With a win on Friday over Colorado, the Oilers could find themselves back in 7th spot in the Western Conference; wins Friday and Saturday could see them as high as fourth.
Heading into this 2011-12 season, I think the most realistic expectation for the Edmonton Oilers was that they'd improve enough to be a part of "the pack". On the phone this week, St. Louis Blues head coach Ken Hitchcock told me that he defines "the pack" as any team in between a division leader and a bottom feeder. The Western Conference is so tight, Hitchcock says, that only a truly elite handful are able to separate themselves, while the rest are destined for a season-long fight in the dog pound.
The Oilers are in that fight. They aren't as good as their start suggested and they're not as bad as their recent slide would indicate. Like most everybody in the West, their season has been, is, and will be a roller coaster. The key when you're in the pack is to win enough to not let a bunch of teams get in front of you. A handful of points back of a playoff spot is manageable, but not if you've got to make that up on 3 or 4 or 5 teams. Stay above the cut line, or right up against it, or you're in tough.
The Blues, under Hitchcock, are 9-2-3, while the Oilers are 4-9-1 over the same stretch. Together, they're in a group of 8 teams that are separated by just 4 points. It's that tight through 28 games, and it's going to stay that way through to the end of 82. The point is, an even keel is necessary. Wednesday night against Carolina was ugly. Boy, was it ugly, and the team deserved every ounce of criticism it received after that performance. After all, it's a season of new standards. But, and this is a big but, if the Oilers win against Colorado on Friday night, they'll be back above the cut line.
That's life in the pack, friends. The highs might seem high and the lows might seem low, but it's awfully important to look at the bigger picture and realize that pretty much every other team in "the pack" is going to go through the same thing. By this time last year, the Oilers had already fallen out of the pack. If they can get back on an upward swing and find a few more consistent results, they won't have a problem staying with the group for the rest of this season.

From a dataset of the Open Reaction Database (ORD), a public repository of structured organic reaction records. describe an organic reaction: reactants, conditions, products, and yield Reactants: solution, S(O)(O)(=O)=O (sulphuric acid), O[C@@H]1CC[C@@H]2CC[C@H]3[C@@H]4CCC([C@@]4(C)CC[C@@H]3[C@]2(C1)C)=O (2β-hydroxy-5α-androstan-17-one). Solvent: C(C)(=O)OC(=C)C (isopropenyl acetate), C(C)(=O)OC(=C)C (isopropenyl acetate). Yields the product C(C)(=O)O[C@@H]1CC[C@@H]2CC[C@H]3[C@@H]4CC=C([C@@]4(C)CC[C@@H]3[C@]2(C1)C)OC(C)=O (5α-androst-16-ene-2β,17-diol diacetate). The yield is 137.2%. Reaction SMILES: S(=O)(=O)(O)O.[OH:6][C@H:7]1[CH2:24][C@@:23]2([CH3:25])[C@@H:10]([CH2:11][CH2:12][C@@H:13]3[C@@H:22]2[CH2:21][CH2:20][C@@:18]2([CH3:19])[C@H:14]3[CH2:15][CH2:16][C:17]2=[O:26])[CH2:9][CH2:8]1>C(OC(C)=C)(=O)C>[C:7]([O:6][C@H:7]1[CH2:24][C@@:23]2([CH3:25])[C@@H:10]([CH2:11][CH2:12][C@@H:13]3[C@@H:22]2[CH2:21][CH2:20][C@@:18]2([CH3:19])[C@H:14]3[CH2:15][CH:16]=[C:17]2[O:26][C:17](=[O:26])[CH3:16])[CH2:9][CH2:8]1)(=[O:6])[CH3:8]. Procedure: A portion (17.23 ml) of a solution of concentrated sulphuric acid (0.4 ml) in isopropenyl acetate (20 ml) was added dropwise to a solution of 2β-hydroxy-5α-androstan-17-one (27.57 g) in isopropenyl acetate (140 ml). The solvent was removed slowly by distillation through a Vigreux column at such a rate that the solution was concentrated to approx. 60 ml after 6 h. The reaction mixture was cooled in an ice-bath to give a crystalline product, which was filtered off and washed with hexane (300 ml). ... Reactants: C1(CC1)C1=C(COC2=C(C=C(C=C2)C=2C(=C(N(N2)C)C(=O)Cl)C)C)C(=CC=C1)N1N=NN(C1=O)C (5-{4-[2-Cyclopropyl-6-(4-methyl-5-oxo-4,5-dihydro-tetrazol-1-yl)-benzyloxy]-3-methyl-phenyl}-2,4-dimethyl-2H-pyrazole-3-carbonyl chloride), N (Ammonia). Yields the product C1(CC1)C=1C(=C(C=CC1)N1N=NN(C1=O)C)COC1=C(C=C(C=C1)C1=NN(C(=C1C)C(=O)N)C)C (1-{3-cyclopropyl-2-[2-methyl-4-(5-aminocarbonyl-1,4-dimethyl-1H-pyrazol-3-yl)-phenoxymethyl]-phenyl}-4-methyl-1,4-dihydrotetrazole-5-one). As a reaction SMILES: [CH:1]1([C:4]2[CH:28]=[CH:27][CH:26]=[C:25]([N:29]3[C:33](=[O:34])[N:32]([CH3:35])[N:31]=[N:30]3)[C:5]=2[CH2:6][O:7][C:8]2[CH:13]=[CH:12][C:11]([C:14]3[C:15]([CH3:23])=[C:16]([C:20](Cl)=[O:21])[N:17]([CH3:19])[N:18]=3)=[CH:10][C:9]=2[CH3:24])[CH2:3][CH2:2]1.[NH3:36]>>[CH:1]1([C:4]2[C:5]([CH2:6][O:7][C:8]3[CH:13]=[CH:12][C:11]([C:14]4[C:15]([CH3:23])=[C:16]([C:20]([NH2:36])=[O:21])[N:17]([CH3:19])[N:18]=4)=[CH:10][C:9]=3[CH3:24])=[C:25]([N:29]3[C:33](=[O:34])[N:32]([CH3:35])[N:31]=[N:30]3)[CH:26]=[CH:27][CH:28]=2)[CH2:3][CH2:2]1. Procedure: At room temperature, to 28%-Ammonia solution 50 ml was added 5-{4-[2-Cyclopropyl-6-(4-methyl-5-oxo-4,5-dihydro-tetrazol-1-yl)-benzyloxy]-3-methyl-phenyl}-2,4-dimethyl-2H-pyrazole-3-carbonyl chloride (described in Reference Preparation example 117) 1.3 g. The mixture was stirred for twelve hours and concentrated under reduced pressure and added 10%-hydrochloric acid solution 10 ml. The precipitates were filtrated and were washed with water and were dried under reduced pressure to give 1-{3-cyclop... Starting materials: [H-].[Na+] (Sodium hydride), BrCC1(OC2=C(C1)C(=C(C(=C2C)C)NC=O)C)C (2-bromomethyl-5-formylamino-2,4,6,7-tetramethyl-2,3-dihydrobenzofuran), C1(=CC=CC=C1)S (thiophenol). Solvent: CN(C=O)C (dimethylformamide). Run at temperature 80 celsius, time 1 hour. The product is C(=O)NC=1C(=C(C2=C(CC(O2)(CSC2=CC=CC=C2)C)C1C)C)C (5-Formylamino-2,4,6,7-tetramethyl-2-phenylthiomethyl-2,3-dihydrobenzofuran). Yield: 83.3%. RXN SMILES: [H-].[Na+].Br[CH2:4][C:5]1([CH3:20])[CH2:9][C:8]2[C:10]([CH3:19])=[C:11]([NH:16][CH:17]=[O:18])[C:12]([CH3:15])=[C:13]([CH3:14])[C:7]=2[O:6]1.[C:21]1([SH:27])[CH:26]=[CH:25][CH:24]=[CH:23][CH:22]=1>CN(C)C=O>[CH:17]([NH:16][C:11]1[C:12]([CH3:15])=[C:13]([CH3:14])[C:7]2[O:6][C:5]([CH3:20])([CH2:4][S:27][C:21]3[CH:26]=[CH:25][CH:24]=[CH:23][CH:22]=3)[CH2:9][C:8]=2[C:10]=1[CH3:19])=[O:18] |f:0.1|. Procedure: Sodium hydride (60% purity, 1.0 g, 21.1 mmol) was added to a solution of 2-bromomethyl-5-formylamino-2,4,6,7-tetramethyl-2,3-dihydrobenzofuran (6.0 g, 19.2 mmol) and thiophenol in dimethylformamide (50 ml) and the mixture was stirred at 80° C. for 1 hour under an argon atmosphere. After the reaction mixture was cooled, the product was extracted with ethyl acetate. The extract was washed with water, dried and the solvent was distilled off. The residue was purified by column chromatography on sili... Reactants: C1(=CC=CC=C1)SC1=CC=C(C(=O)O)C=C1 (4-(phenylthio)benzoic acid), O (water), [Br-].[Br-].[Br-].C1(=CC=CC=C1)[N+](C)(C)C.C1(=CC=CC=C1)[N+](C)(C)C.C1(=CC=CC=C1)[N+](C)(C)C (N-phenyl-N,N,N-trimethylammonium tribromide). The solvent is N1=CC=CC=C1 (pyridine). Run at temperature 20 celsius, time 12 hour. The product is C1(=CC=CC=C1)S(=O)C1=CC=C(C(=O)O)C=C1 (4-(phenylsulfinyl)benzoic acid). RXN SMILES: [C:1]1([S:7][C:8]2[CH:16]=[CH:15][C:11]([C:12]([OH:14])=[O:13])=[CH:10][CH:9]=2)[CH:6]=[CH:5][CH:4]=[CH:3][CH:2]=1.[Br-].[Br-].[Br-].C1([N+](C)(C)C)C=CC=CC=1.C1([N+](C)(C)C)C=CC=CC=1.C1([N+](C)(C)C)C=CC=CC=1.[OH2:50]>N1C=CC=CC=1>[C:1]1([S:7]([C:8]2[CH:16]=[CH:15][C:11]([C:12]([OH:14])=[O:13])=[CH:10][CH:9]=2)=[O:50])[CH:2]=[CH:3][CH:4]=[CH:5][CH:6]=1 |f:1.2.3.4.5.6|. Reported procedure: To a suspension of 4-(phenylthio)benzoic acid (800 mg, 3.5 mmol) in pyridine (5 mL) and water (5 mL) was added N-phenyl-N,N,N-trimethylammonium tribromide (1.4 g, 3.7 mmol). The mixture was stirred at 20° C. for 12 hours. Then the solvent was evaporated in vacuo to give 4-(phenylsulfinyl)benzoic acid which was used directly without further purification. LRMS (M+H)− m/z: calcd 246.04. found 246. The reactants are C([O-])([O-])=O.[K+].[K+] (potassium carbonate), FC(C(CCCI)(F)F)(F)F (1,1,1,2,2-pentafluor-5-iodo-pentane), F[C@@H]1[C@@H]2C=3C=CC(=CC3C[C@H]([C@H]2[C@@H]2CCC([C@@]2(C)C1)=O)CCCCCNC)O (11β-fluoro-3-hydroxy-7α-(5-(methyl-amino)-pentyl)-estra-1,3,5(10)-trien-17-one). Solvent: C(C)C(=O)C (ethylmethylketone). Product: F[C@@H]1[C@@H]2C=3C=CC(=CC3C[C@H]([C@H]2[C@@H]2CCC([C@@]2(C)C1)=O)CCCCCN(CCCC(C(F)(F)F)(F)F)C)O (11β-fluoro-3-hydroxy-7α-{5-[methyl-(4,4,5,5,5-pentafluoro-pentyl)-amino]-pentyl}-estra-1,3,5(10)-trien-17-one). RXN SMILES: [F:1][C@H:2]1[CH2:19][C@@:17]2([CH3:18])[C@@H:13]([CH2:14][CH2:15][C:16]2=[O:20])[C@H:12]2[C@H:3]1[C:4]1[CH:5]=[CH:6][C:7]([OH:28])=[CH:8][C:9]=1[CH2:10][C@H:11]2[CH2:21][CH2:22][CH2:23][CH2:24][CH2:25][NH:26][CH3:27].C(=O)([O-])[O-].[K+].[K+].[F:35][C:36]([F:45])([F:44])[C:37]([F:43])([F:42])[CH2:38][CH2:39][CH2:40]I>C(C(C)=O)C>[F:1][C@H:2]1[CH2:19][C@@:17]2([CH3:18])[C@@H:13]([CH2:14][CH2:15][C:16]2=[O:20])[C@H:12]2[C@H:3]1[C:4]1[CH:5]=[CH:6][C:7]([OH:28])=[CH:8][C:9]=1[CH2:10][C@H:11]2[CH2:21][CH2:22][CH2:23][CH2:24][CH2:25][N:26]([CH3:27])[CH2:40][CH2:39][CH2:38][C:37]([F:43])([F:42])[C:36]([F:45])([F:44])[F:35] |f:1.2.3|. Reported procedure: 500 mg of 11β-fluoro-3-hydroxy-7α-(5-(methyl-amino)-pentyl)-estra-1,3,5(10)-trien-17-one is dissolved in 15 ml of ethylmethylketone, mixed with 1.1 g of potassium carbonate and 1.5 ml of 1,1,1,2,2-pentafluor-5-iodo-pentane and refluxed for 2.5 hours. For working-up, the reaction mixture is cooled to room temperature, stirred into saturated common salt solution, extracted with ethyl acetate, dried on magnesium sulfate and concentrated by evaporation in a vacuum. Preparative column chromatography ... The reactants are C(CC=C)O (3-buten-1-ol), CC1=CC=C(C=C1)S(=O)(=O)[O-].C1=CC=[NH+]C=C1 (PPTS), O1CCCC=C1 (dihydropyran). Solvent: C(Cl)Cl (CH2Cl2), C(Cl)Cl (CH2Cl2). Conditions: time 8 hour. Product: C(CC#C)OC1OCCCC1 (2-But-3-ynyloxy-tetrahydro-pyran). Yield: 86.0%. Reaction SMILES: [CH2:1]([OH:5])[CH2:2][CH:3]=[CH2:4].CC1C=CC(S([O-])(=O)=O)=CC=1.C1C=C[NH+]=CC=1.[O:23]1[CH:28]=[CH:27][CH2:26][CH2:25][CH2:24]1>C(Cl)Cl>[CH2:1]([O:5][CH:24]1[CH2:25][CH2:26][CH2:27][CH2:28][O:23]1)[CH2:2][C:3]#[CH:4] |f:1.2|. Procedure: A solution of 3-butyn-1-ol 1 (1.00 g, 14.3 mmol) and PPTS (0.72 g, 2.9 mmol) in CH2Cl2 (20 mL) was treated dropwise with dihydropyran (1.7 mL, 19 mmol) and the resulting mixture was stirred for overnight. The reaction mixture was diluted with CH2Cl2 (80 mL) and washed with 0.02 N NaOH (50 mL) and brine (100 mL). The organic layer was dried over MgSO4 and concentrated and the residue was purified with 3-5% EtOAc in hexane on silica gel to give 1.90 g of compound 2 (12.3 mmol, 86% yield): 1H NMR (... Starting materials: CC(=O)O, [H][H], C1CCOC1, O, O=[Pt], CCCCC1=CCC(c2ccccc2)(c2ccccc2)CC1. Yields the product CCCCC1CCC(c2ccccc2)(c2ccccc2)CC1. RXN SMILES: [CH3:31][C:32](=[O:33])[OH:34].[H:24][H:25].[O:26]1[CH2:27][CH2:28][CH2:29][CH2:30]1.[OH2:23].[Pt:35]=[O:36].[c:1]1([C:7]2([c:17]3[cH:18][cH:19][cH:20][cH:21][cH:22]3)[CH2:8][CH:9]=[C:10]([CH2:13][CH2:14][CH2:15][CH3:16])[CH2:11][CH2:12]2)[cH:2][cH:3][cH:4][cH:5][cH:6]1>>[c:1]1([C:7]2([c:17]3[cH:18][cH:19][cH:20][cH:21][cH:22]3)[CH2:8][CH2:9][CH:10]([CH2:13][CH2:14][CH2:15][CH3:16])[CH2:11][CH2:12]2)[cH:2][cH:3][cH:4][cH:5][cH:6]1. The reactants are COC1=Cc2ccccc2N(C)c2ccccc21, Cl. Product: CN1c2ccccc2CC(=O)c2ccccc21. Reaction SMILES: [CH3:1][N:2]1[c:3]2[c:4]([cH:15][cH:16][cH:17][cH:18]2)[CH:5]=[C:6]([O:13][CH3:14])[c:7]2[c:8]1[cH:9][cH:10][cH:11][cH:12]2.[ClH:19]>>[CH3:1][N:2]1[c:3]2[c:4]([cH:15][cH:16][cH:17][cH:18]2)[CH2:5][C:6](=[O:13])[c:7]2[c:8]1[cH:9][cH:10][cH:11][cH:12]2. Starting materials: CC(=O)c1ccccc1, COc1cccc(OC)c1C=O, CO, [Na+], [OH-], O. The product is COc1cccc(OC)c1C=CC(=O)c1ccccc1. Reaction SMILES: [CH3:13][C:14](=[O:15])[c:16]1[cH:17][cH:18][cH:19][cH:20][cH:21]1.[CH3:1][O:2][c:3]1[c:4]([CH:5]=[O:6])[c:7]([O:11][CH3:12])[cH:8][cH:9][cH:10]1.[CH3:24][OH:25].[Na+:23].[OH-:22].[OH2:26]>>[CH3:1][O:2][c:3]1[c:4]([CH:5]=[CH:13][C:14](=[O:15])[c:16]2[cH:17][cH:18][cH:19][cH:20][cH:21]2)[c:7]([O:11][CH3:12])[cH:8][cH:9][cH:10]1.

If they want to do that, they'll have to buck an unusual trend that has started to develop through 28 games of this Oilers season. The team has held a lead at some point in 9 of the 15 games that they've lost. Lately, the Oilers have also been the exception to the rule that the team which scores first wins the game. The Oilers have scored the first goal in 8 consecutive hockey games, yet have just 3 wins to show for it.
On one hand, these are tremendous stats. They demonstrate that the Oilers are capable, on a routine basis, of gaining an edge on the scoreboard against any team in the league. On the other hand, the statistics are quite alarming. Too often, the team fails to get the lead across the finish line for 2 points. In their last 6 games, the Oilers are 1-4-1, despite scoring first each night.
I talked to Ryan Whitney
a little bit about the problem today, and he suggested a fairly simple solution: chip the puck in more. He says the game is too easy to play for the opposition when they can force you to turn the puck over at the offensive blueline or in the neutral zone, and not chipping the puck in makes the opposition defense immune from a physical forecheck. The simple play, Whitney says, is often the right one. Especially when the team is leading.
I'd say this approach is even more critical given the lack of depth on the blueline and the fact that the goaltending has come back to earth. The team needs to take advantage of every opportunity they can to minimize turnovers and time spent in their own zone. Injured Cam Barker
and Corey Potter
are still out for the foreseeable future, ditto for the suspended Andy Sutton
, and the aforementioned Whitney is still struggling to find mid-season form. The less pressure put on the defense, the better. Even if it's not a pretty game.You can listen to Dan on Inside Sports weeknights from 6 to 9 on 630 CHED.